D.C. Ins. Guar. v. Algernon Blair

Decision Date26 September 1989
Docket NumberNo. 88-512.,88-512.
Citation565 A.2d 564
PartiesDISTRICT OF COLUMBIA INSURANCE GUARANTY ASSOCIATION, Appellant, v. ALGERNON BLAIR, INC., Appellee.
CourtD.C. Court of Appeals

H. Thomas Howell, with whom J. Snowden Stanley, Jr. and Thomas G. Hagerty, Washington, D.C., were on the brief, for appellant.

Kenneth I. Johnson, with whom Ellen Kohn, Washington, D.C., was on the brief, for appellee.

Before ROGERS, Chief Judge, and MACK and BELSON, Associate Judges.

PER CURIAM:

This appeal grows out of an action by appellee Algernon Blair, Inc. ("Blair"), against appellant, the District of Columbia Insurance Guaranty Association ("DCIGA" or "the Association"), for payment of nine surety bonds. Upon the insolvency of the original surety, Blair sought payment of the bonds by DCIGA, a mandatory membership organization of insurers who do business in the District of Columbia, created by law to guarantee claims against insolvent member insurers. When DCIGA sought a declaratory judgment absolving it of liability on the bonds, the trial court dismissed its complaint and entered a declaratory judgment in favor of Blair. On appeal, DCIGA renews its contention that Blair's demands are not "covered claims" within the meaning of the District of Columbia Insurance Guaranty Association Act, D.C.Code §§ 35-1901 et seq. (1988 Repl.), because the claims fail to meet either of the two alternative predicates to "coverage" under the Act: the claimant is not a legal resident of the District of Columbia, and the claim does not "arise from" property permanently located within the District. Although the trial court ruled for Blair on both predicates, we reach only the latter issue, and resolving it in Blair's favor, we affirm.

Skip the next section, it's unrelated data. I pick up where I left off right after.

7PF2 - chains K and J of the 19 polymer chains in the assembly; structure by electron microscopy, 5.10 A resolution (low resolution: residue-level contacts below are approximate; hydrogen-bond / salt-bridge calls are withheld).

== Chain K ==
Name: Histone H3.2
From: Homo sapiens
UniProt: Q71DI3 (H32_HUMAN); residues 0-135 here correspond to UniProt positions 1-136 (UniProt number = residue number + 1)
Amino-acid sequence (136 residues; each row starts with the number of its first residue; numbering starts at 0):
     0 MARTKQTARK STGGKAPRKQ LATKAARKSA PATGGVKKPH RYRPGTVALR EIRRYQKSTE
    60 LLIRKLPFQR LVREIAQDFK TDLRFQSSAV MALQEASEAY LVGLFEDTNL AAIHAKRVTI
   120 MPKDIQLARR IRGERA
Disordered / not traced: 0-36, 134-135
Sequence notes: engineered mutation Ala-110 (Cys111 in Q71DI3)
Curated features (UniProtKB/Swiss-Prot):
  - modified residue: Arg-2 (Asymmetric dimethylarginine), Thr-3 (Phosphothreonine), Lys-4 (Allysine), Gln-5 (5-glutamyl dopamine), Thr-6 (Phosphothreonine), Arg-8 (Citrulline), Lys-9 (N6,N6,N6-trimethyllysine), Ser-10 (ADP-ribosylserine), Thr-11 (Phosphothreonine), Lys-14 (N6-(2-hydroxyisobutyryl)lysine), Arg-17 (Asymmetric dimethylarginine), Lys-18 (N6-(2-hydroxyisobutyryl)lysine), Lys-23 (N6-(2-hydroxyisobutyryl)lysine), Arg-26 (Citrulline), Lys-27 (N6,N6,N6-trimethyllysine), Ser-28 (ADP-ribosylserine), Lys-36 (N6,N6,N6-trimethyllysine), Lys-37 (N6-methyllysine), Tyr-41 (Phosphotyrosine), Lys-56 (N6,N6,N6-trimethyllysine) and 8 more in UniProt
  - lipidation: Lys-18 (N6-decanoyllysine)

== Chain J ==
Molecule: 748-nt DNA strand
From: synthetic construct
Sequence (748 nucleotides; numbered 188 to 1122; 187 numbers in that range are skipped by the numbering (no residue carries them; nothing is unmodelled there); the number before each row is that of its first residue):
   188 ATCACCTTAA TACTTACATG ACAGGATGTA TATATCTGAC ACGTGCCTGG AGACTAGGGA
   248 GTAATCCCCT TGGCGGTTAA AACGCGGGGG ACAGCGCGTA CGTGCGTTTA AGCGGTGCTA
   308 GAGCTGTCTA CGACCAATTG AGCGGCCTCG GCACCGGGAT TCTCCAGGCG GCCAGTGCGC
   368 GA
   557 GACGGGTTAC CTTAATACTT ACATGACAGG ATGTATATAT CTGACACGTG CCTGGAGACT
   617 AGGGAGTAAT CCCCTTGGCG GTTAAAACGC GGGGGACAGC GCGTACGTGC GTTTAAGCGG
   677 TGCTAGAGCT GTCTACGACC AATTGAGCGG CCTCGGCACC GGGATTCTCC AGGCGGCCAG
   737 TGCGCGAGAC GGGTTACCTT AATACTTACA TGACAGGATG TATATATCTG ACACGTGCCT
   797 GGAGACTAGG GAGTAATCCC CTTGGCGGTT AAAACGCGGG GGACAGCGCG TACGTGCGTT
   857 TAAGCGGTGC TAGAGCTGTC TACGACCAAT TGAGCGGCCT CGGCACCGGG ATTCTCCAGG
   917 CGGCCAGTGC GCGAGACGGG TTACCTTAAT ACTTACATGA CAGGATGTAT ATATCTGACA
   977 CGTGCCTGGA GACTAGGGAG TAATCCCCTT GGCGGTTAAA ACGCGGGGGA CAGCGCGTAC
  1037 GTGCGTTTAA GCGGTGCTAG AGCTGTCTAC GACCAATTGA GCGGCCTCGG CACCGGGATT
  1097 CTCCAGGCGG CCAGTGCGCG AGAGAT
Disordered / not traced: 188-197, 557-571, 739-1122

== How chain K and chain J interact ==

I
A

Claimant-appellee Blair is a Delaware corporation with its principal place of business in Montgomery, Alabama. On November 4, 1982, Blair qualified to transact business in the District of Columbia by obtaining from the Recorder of Deeds a certificate of authority pursuant to D.C. Code § 29-399(a) (1981). On November 8, 1982, Blair contracted to construct an equipment maintenance facility at the Ivy City Railroad Yard in Washington, D.C., for the National Railroad Passenger Corporation (Amtrak). On January 3, 1983, Blair entered into a subcontract to pay $2,431,538.70 to Snow's General Services, Inc. ("Snow"), a contractor with its principal place of business in Richmond, Virginia, for structural demolition and excavation at the project site. This work was subsequently divided into nine separate subcontracts, secured by nine performance and payment bonds executed in Maryland on Snow's behalf by the Eastern Indemnity Company of Maryland ("Eastern").

Snow initiated work under four of the nine subcontracts in February 1983. By late March 1983, a dispute arose between Blair and Snow regarding Snow's inefficiency and undermanning of the work, which caused delays and complications for Blair and its other subcontractors. When, by repeated correspondence, Blair attempted to implement a priority work schedule, Snow responded with charges of harassment, and walked off the project. By telegram of April 15, 1983, Blair notified Eastern that Snow was in default under four of its subcontracts, and demanded Eastern's response as surety under Snow's bonds. Pursuant to a separate indemnity agreement with Snow, Eastern assumed the subcontracts and directed Blair to prosecute the subcontract work in the most economical fashion possible. Blair complied with this directive, charging Snow's accounts for expenses incurred and crediting them for progress payments received in performing the subcontracts.